10 Lesser-Known Facts about John F. Kennedy
While many details of John F. Kennedy’s life are well-known due to the intense public and scholarly interest in him, there are still lesser-known or overlooked aspects of his life and presidency:
JFK took a speed-reading course, increasing his reading speed significantly. He was known to read about six newspapers every morning, cover to cover.
James Bond Fan
Kennedy was an avid reader and particularly enjoyed Ian Fleming’s James Bond series. His endorsement of “From Russia With Love” in a 1961 interview helped boost the book’s sales in the U.S.
JFK kept coconut husks in his Senate office and later in the Oval Office. It was a reminder of his PT-109 experience, where he’d carved a rescue message into a coconut after the boat was destroyed.
First Irish-Catholic President
Not only was he the first (and thus far only) Catholic president, but he also traced his roots back to Ireland and celebrated that heritage.
While it’s known that he popularized the trend of men not wearing hats, what’s less known is that he avoided them because he believed his head looked too big when wearing one.
Just before signing the Cuban embargo in 1962, JFK asked his press secretary, Pierre Salinger, to get him 1,000 Cuban cigars. Salinger delivered about 1,200 Petit Upmanns the next morning.
JFK experienced chronic back pain for most of his adult life and wore a back brace. It was this brace that held him upright after the first bullet struck during his assassination, making him an easier target for the fatal second shot.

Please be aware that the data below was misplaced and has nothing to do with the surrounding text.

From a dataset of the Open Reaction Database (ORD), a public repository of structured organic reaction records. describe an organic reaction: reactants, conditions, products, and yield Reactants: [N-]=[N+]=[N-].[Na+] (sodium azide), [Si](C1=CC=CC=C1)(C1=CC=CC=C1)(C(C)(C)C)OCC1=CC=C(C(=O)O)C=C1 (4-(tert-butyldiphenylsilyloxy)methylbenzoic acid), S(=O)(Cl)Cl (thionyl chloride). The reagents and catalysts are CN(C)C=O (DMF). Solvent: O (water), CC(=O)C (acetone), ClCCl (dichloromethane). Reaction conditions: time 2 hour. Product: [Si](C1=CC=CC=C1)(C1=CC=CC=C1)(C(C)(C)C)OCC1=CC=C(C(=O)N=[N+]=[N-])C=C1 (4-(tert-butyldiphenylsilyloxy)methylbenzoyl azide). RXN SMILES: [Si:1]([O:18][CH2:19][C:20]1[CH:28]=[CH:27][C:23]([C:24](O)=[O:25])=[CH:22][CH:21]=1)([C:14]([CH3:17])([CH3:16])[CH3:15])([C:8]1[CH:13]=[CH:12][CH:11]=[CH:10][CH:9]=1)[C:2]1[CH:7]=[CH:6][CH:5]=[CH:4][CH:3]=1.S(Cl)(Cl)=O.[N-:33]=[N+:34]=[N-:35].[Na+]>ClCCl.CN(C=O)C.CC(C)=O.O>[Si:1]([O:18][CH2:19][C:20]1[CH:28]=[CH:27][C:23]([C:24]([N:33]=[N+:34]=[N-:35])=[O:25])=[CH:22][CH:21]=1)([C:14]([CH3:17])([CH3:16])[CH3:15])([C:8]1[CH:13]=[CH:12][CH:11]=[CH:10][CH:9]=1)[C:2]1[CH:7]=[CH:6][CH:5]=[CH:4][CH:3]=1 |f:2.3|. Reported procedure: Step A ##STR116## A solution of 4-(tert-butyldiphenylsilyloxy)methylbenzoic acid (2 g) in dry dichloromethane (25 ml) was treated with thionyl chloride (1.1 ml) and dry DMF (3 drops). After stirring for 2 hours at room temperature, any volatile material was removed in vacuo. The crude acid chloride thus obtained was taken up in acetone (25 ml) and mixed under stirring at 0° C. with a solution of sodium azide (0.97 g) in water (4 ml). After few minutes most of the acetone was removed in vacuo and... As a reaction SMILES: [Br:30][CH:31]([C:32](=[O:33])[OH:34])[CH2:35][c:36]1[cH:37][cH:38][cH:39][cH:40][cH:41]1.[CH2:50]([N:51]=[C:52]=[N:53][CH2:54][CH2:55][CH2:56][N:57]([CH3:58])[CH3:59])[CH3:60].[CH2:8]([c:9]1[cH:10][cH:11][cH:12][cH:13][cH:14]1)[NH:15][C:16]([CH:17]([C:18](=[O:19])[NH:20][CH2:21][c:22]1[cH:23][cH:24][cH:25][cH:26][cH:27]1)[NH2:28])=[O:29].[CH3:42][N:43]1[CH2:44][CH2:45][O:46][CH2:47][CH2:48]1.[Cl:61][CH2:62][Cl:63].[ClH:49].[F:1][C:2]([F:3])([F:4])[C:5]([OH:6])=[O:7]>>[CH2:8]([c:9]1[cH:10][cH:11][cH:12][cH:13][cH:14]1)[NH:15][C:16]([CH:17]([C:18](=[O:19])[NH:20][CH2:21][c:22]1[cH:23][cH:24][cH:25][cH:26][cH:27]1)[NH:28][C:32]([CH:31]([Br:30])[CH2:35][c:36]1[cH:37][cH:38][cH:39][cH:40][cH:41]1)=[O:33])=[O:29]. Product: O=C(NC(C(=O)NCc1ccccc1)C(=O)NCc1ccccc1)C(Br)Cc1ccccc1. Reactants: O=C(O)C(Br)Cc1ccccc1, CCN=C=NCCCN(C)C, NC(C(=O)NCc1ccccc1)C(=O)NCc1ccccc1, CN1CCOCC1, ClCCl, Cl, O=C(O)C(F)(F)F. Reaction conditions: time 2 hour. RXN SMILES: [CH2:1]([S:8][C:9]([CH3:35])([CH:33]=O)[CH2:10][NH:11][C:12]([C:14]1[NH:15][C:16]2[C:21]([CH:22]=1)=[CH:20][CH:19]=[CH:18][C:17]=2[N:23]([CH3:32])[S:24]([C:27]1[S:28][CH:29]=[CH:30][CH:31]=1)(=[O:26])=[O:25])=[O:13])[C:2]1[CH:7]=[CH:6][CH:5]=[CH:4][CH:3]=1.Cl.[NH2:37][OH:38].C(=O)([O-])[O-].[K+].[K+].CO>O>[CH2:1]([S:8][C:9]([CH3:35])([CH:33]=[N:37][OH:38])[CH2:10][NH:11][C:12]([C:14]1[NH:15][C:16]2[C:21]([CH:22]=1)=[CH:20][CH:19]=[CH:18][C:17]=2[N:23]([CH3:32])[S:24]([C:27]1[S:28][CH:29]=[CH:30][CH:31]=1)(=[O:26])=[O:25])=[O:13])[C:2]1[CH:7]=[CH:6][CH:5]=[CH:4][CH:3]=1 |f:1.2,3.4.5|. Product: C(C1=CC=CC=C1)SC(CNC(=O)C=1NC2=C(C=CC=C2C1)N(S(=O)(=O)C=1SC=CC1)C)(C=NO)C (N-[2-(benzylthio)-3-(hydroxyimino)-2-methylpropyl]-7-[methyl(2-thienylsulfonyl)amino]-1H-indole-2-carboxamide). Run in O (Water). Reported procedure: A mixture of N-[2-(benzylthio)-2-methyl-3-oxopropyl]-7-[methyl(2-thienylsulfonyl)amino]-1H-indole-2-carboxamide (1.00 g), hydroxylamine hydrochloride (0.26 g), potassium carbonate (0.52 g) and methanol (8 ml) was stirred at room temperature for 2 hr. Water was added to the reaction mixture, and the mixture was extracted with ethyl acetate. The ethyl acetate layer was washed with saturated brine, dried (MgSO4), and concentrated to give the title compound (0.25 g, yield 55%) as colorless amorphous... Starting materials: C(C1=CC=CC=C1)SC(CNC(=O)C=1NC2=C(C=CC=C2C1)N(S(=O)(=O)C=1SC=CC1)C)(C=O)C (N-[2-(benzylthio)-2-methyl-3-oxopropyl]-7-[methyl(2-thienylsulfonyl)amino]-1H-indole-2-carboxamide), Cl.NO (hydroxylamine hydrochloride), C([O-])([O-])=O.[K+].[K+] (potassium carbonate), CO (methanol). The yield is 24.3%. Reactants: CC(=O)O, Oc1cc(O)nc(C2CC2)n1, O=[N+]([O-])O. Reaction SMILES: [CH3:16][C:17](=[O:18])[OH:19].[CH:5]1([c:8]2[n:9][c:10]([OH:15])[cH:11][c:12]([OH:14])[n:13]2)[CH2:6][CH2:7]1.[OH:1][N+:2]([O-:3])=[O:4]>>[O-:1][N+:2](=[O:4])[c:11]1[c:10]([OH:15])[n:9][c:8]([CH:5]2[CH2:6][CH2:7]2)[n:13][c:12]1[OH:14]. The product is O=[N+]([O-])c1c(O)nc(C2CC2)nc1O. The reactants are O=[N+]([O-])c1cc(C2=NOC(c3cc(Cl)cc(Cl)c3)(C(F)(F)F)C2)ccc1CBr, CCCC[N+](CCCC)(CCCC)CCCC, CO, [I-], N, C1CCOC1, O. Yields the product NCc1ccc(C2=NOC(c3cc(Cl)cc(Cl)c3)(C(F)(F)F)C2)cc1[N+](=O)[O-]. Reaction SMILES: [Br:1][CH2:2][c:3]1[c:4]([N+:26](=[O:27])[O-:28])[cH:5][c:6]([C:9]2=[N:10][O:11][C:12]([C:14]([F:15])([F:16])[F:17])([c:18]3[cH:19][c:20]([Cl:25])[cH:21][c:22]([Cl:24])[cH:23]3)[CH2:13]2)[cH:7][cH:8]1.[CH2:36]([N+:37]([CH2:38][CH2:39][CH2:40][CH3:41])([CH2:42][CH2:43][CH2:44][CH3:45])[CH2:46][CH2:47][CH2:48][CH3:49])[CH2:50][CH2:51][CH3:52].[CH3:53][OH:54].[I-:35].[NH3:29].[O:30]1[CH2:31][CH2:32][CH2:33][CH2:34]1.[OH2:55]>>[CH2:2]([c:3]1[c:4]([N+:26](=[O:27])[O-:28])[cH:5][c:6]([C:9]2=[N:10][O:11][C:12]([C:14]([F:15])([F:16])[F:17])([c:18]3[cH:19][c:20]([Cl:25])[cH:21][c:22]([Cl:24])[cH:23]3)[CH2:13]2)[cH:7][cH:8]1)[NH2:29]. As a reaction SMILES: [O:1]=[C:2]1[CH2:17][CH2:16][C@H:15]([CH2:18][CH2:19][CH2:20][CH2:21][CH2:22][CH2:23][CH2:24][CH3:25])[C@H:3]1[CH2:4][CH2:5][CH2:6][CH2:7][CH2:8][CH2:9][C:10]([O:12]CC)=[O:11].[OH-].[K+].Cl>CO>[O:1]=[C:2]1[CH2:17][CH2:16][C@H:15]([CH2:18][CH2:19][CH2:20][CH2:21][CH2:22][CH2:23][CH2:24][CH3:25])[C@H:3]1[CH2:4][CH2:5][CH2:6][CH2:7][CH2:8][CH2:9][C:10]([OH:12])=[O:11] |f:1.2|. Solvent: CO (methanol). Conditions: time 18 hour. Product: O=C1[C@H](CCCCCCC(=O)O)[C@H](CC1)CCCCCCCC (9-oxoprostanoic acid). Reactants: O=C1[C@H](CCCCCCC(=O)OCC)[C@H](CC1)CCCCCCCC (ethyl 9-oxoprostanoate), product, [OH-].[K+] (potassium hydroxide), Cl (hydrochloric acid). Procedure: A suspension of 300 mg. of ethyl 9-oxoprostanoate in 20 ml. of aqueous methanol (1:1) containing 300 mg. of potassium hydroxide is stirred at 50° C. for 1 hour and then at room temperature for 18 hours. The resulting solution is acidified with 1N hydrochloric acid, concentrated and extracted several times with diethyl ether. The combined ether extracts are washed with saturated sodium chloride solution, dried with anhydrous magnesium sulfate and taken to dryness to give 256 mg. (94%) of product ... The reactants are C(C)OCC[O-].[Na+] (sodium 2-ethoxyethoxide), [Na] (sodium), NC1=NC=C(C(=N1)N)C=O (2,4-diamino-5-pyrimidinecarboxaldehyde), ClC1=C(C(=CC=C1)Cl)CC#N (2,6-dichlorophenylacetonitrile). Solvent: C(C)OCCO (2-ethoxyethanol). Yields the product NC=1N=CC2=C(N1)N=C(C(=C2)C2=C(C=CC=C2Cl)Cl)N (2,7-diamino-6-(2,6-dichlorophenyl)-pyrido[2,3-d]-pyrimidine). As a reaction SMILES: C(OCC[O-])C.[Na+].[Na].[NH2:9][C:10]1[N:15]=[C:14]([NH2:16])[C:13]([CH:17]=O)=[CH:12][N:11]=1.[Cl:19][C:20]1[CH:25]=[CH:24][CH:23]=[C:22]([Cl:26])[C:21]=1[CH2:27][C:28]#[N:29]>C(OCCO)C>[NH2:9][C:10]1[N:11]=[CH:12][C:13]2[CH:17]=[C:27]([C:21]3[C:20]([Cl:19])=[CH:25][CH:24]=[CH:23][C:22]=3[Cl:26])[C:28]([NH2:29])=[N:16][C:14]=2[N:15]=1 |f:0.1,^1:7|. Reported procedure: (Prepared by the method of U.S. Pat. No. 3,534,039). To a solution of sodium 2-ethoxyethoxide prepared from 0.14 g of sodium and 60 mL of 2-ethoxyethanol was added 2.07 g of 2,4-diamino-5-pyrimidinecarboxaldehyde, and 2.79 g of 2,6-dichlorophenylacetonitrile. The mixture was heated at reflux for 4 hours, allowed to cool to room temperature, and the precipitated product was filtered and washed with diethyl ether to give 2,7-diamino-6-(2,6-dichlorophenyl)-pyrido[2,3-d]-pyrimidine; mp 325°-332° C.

First Boy Scout President
Kennedy was the first president who had been a Boy Scout. He was a member of Troop 2 in the Bronxville, NY, from 1929 to 1931.
Lifelong Animal Lover
The Kennedy White House was known for its many pets. Among the lesser-known were Pushinka (a dog gifted by Soviet Premier Khrushchev) and a horse named Sardar (a gift from the leader of Pakistan).
Marilyn Monroe Performance
It’s widely known that Marilyn Monroe sang “Happy Birthday” to JFK. What’s less discussed is that it was for his 45th birthday celebration at Madison Square Garden, even though his birthday was 10 days away.
Many of the aforementioned facts offer a more intimate look at a president who is often seen through the lens of his significant achievements and the tragic manner of his death. They remind us that, like all people, JFK had idiosyncrasies, personal tastes, and private moments that contributed to his overall character.